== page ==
Firm commitments to carbon capture and storage are needed from governments and industry - IEA Deputy Executive Director
26 September 2011
Carbon capture and storage (CCS) – a group of technologies and techniques that significantly reduce the amount of carbon dioxide emitted into the atmosphere – is a necessary part of a low-carbon future, IEA Deputy Executive Director Richard H. Jones has told the Carbon Sequestration Leadership Forum’s Ministerial meeting on 22 September.
At the Forum's meeting in Beijing, Ambassador Jones stressed that firm commitments to CCS are required from both governments and industry.
Energy demand and carbon dioxide emissions have doubled during the last four decades, and it is likely that the world’s energy demand will continue to grow substantially. The IEA estimates that CCS will play an important role as part of a cost-effective portfolio of solutions to combat climate change caused by energy-related CO2 emissions.
Ambassador Jones stressed that if global warming is to be kept below 2 degrees Celsius increase, current policy efforts from governments around the world are not enough.
He added that while attention often focuses on the benefits of CCS in electricity production, findings from the new IEA Technology Roadmap: Carbon Capture and Storage in Industrial Applications show that CCS also has the potential to reduce CO2 emissions from industrial applications by 4 gigatonnes in 2050. Such an amount is equal to roughly one-tenth of the total emission cuts needed from the energy sector by the middle of the century.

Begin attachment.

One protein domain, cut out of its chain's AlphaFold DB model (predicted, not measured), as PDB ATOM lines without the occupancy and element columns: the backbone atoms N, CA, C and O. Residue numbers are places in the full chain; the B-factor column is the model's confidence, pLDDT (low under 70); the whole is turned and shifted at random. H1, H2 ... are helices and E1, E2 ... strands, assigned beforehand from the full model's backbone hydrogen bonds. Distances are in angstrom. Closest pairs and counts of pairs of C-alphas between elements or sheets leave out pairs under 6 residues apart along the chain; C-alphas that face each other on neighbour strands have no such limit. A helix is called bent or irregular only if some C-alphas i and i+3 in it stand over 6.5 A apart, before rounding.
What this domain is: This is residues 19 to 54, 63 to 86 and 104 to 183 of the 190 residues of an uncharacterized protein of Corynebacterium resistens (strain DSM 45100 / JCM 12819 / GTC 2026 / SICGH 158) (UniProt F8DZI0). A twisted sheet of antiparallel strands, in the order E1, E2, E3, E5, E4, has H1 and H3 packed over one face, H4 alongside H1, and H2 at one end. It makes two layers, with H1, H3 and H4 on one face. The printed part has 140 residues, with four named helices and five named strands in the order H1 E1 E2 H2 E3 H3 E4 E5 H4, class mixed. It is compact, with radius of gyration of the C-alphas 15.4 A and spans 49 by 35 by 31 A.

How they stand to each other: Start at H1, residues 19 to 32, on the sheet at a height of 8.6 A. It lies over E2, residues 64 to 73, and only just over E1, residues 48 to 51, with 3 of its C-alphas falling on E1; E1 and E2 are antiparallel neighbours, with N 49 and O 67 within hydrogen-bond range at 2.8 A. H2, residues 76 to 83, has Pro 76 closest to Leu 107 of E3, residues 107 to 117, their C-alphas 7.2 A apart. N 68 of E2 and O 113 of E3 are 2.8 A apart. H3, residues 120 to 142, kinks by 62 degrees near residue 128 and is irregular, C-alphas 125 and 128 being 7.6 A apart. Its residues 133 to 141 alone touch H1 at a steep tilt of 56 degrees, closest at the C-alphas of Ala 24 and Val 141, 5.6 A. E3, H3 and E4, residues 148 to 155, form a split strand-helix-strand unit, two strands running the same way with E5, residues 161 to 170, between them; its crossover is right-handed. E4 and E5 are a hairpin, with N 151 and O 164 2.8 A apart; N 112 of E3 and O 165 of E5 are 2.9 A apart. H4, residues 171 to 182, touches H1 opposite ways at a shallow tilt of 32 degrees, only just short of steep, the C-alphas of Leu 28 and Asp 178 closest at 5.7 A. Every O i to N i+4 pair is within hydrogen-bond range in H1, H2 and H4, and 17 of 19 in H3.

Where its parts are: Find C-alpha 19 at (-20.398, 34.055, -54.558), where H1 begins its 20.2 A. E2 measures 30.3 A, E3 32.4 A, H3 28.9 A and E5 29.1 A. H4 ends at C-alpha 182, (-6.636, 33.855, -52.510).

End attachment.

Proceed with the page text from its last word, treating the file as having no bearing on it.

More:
- Executive Director visits the Netherlands
- Commentary: Energy has a role to play in achieving universal access to clean water and sanitation
- Global energy demand grew by 2.1% in 2017, and carbon emissions rose for the first time since 2014
- IEA for EU4Energy holds regional training on monthly data in Odessa, Ukraine